A peculiar phenomenon is taking place because of climate change. Many ecosystems move north from the equator or choose higher altitudes in search for friendlier climatic conditions. However, forests in eastern U.S. shift more towards west and not towards north. The detailed analysis of the phenomenon was published in the journal Science Advances.
More trees moved westward than northward
Dr. Songlin Fei and his team of researchers from Purdue University looked at the locations of 86 species of trees for a period of 30 years. They noticed that 62 percent of the species moved 12 miles north per decade, on average. However, something interesting caught their attention.
Seventy-three percent of trees belonging to the same sample moved west at a more rapid pace than the northward movement. Angiosperms (flowering, broad-leaved trees) were more likely to move west, while gymnosperms (non-flowering trees, conifers) moved mostly north. Also, the bigger percentage of trees shifting position was observed among saplings.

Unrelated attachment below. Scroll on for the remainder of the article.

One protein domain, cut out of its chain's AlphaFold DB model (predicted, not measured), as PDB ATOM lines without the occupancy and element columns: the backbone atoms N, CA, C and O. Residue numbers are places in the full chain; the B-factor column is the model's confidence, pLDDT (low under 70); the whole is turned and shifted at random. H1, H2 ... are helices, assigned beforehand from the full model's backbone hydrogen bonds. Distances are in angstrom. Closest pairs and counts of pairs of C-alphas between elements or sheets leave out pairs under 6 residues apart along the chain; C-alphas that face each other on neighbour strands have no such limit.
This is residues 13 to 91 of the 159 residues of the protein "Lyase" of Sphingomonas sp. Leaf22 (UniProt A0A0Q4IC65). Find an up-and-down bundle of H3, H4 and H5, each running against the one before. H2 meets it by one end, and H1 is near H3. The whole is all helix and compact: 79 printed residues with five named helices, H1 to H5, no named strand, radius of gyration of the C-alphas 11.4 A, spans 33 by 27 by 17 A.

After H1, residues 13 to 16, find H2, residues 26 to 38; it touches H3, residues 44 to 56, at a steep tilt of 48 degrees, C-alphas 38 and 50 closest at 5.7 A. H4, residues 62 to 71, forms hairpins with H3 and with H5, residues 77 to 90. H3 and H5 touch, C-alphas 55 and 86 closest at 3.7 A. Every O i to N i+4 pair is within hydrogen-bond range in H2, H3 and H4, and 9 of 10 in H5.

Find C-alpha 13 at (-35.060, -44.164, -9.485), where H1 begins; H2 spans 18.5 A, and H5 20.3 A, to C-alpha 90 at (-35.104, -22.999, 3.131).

Changes in rainfall influenced these shifts
During the 30-year period, researchers noticed how temperatures increased in the east of U.S. increased by 0.29 degrees Fahrenheit. Besides, the entire country suffered major changes in rainfall. The center of U.S. witnessed an increase of more than 6 inches per year, while the south-eastern region suffered massive drops.
“Our results indicate that changes in moisture availability have stronger near-term impacts on vegetation dynamics than changes in temperature.”
Such a westward movement faces difficulties. First of all, the tree shift might run into obstacles, either natural or man-made. Also, species do not react similarly to climate change. If some trees shift their position, but other species they depend on do not, this might endanger both ecosystems.
Geological proof shows that the U.S. forests have shifted their position before, too. However, the changes were more gradual and did not occur so quickly. Nowadays, global warming acquired a rapid pace which visibly affects the environment.
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